than symphony conducting. Most
conductors begin as coaches in.
opera theaters, he explainea.

The Austrian-born conduc-
tor began his musical career at
the age of three when he learned
to play the piano. He attended
the Vienna State Academy of
Music and at 19 became an as-
sistant conductor in a Czecho-
slovakian opera house. Three
years later he rose to the position
of opera director.
For a short time he was director{
of the Vienna Conservatory of
Music. After conducting operas in
Germany and France, Blatt came
to the United States and has since
directed some of the major or-
chestras in the nation.
As assistant conductor of the
!Metropolitan Opera Company,
Blatt directed several perform-
ances in the Met's repertoire in-
cluding the 1951 popular revival
of "Die Fledermaus."


Lopez Prints
Will Be Sold
Students will have an opportun-
ity to acquire studio sketches by
the late Prof. Carlos Lopez of the
architecture school when a special
exhibit-sale opens tomorrow at
the Forsythe Galleries at 1101 Mil-
ler Pl.
Only students may purchase the
sketches and drawings which will
range from two to 12 dollars in
THE WORK includes more than
50 partially completed works,
sketches of heads and plans for
paintings which Prof. Lopez had.in
his studio when he died in Jan-
The special show has been ar-
ranged by Mrs. Rhoda Lopez to
make it possible for interested
students to acquire some of the
works by the noted artist and
Holder of many prizes in mu-
seum and national competitions,
the 44-year-old artist died of a
heart ailmert after an illness of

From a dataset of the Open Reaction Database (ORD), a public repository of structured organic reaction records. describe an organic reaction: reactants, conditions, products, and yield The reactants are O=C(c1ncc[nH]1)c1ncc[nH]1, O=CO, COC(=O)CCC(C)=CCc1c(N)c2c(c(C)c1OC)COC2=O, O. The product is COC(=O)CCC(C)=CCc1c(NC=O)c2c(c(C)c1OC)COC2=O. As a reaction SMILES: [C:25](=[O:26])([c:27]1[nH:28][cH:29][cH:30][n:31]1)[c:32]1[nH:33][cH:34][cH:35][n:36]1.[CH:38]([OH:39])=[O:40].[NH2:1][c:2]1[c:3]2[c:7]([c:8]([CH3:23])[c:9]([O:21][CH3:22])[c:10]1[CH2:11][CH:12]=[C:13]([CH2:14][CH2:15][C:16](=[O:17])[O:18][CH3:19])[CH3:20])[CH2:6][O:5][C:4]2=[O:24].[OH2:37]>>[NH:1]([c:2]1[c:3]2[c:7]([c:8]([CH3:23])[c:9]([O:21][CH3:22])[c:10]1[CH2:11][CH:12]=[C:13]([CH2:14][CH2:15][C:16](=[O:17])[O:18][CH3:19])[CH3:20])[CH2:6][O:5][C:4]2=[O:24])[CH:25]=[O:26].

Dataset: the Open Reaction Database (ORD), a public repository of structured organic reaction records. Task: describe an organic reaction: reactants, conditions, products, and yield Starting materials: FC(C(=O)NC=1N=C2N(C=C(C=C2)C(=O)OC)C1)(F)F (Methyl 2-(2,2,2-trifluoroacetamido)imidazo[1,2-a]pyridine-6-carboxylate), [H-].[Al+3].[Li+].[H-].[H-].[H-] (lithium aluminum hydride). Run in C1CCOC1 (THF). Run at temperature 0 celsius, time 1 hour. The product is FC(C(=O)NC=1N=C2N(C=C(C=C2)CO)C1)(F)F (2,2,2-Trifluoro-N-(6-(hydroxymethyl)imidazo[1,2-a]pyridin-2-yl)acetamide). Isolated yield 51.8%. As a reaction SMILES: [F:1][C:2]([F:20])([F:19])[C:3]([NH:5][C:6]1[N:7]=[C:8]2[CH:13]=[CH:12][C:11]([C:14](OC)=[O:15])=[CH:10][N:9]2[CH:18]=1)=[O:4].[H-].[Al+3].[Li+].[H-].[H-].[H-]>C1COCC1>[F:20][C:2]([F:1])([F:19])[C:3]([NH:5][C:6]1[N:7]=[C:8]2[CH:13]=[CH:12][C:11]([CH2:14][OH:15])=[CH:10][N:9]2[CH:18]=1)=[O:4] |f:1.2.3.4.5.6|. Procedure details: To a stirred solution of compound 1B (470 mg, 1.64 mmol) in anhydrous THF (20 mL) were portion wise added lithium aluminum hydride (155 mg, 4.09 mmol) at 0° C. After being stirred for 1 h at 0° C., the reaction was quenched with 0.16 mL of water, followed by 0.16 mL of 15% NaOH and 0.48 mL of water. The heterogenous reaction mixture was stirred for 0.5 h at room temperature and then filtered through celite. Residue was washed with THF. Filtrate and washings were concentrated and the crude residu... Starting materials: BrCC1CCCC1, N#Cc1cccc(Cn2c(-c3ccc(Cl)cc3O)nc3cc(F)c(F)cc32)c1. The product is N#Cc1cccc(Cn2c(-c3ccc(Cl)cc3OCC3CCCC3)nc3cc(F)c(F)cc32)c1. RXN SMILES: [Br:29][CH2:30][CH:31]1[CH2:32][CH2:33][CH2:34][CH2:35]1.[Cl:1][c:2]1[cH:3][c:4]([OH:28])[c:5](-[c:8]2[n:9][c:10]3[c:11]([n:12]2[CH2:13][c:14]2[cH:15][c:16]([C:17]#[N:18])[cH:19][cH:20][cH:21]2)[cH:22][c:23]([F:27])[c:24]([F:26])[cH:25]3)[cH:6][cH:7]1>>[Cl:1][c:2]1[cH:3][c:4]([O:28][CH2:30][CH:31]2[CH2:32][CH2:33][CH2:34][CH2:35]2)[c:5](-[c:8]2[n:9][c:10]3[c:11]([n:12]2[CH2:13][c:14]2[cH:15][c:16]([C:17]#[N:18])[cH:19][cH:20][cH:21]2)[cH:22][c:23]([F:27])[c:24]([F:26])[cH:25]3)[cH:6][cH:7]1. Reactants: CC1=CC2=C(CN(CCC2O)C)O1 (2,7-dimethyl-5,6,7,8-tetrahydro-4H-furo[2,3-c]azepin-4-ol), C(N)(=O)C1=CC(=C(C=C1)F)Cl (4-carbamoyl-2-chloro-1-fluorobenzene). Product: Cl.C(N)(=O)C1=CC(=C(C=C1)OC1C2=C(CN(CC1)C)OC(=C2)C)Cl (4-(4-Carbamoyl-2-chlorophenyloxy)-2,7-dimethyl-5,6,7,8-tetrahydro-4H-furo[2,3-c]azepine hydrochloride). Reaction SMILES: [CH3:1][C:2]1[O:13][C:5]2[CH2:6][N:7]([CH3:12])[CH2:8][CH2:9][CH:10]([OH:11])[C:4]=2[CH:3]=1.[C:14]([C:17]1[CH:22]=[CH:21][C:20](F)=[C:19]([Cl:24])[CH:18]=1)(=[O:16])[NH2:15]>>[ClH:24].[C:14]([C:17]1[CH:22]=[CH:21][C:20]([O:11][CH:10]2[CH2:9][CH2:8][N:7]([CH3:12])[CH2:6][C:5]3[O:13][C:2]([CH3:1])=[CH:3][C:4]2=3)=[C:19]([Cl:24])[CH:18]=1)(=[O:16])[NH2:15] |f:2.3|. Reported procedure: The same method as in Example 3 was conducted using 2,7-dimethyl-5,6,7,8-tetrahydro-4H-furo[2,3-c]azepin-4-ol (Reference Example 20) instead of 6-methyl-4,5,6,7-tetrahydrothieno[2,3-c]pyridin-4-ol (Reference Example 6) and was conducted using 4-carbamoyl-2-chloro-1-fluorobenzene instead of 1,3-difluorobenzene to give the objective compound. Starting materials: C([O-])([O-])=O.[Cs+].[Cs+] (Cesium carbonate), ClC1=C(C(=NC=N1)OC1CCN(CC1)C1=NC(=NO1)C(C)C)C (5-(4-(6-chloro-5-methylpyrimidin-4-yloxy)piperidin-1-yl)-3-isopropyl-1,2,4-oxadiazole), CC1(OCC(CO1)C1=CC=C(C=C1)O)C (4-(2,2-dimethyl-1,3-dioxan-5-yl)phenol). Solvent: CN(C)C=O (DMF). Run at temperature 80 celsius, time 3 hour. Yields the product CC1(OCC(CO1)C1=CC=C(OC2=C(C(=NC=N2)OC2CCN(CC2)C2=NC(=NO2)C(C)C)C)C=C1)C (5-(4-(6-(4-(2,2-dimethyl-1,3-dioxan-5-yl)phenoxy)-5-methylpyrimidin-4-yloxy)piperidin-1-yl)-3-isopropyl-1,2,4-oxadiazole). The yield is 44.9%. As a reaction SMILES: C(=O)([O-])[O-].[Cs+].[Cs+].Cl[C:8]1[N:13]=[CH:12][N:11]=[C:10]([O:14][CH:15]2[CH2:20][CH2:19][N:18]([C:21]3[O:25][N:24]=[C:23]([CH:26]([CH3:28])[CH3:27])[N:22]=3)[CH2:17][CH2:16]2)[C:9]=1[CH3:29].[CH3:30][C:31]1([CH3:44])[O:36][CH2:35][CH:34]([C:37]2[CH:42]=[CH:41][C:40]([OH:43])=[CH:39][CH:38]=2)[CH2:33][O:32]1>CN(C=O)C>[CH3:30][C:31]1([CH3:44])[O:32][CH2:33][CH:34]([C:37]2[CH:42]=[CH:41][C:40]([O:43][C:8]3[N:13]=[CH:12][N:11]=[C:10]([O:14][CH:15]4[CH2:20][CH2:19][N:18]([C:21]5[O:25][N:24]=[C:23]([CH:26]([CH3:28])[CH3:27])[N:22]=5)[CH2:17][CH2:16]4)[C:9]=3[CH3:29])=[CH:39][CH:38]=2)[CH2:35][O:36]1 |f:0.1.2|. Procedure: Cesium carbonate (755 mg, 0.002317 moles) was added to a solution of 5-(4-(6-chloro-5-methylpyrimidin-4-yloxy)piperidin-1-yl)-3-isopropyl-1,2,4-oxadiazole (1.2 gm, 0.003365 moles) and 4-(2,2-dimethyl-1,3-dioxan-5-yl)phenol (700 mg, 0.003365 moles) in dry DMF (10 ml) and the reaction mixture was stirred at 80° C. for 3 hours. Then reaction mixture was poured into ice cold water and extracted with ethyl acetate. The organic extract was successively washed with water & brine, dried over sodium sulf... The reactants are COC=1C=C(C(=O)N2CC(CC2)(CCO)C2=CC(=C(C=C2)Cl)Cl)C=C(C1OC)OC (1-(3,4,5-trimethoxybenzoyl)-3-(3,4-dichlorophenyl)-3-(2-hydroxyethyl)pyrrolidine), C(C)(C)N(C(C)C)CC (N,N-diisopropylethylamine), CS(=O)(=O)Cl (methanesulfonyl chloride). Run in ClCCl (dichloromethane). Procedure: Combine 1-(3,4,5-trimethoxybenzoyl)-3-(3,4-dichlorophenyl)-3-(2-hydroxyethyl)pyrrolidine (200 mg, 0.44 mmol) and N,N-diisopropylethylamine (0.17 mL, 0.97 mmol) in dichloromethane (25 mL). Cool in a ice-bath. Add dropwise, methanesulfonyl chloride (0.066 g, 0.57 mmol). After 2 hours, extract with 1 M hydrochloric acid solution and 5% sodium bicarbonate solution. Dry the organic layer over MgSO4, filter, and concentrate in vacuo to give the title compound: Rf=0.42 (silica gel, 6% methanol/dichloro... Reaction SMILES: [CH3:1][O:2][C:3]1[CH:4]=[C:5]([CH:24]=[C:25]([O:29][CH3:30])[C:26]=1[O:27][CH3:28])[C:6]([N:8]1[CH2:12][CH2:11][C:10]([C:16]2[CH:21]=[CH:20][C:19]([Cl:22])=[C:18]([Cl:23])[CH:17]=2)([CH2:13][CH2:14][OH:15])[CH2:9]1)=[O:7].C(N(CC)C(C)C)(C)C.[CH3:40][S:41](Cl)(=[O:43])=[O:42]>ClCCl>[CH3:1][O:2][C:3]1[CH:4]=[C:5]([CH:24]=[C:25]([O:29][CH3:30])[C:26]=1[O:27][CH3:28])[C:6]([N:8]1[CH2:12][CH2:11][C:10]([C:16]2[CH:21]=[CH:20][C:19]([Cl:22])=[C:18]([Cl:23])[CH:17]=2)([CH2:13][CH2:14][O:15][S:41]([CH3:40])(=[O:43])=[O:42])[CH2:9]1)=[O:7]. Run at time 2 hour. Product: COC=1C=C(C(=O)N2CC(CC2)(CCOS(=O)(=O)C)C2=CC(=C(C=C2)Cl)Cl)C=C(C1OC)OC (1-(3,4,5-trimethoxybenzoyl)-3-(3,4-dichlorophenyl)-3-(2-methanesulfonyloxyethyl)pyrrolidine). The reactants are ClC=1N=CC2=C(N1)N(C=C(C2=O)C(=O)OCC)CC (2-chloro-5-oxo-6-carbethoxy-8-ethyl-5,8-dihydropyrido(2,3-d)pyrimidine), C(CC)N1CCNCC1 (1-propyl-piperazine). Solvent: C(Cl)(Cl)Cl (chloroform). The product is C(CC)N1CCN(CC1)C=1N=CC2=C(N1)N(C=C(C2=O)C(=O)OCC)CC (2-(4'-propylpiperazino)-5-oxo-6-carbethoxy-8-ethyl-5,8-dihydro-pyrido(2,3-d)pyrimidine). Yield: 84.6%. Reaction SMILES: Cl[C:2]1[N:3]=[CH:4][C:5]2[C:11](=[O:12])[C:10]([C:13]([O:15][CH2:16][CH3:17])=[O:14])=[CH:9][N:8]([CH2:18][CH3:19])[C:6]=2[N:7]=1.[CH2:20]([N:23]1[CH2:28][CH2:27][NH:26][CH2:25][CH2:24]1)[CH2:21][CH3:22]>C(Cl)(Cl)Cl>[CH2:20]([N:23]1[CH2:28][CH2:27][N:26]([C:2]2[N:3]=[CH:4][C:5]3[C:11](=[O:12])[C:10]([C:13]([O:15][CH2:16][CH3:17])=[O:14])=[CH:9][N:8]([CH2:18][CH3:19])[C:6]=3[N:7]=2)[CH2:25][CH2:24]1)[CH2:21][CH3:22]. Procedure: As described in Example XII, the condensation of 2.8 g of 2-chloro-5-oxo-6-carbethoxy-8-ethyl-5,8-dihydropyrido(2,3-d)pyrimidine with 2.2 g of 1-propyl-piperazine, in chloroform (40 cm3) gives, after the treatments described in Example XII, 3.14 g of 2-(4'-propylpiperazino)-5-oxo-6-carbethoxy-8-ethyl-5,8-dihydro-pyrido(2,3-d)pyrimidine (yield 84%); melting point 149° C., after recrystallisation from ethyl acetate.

several years.'I
The student sale will run from
10 a.m. to 5 p.m. tomorrow and
Thursday and at the same times
next Wednesday and Thursday.
Anderegg To Talk
Fred Anderegg, supervisor of
the University Photographic Serv-
ices will discuss the "Preparation
of Photographic Materials for Re-
ports" at 4:15 p.m. today in Audi-
torium A, Angell Hall.


2. First to Give You Premium


Come downtown to
METZGER'S (44taw'ht
203 E. Washington - Phone 8987
Open 4 P.M. till midnight - except Sunday



You Can

(Continued from Page 2)
La Sociedad Hispanica will meet Wed.,
1Apr. 22. at 8 p.m. in the Rumpus Roomj
of the League. A talk, singing and
dancing will be featured. All members
are urged to attend.
Wesley Foundation. Morning Matin
7:30-7:50 a.m. Wed., Apr. 22. Refresher
Tea 4 to 5:30 p.m.
Roger Williams Guild. Yoke Fellow-
ship meets Thursday at 7 am. in the
Prayer Room of the First Baptist
Church. We breakfast together and are
through by 8.
Roger Williams Guild. Wednesday
from 4:30 until 5:45 we hold our Mid-
week Chat, this week featuring an open
cabinet meeting beginning at 4:30. All
Baptist students are welcome.
Young Republicans. State Auditor
General John Martin will be the guest
speaker at a meeting at 7:30 p.m. Wed.,
Apr. 22, in the Union. All members
and interested people are invited to
Psychology Students. Those students
interested in forming an undergraduate
psychology club with the purpose of
"free associating"' with other inter-
ested students should meet Wed., Apr,
22, in the Psychology Graduate Room,
3415 Mason Hall, at 3 p.m.




THAT'S RIGHT-We will train you to do
work that will be useful to you wherever you
go, whethe ryou wish to transfer to another
city or just want to go back to work at a later
date. Many of our girls transfer to other cities
without loss of service or pay when their hus-
bands finish school.
WE HAVE CLASSES starting every week in
April for telephone operators. Investigate now
the possibilities of a telephone career for you.


Checking Accounts
Savings Accounts
All Types of Loans
A Service for Everyone's Banking Needs
This bank has kept pace with the growth of our community.
But we have never lost sight of our need to serve the banking
needs of everyone. From the smallest savings account to large
industrial accounts . . . personal loans . . . checking accounts ...
you'll find us geared to give you the finest banking service pos-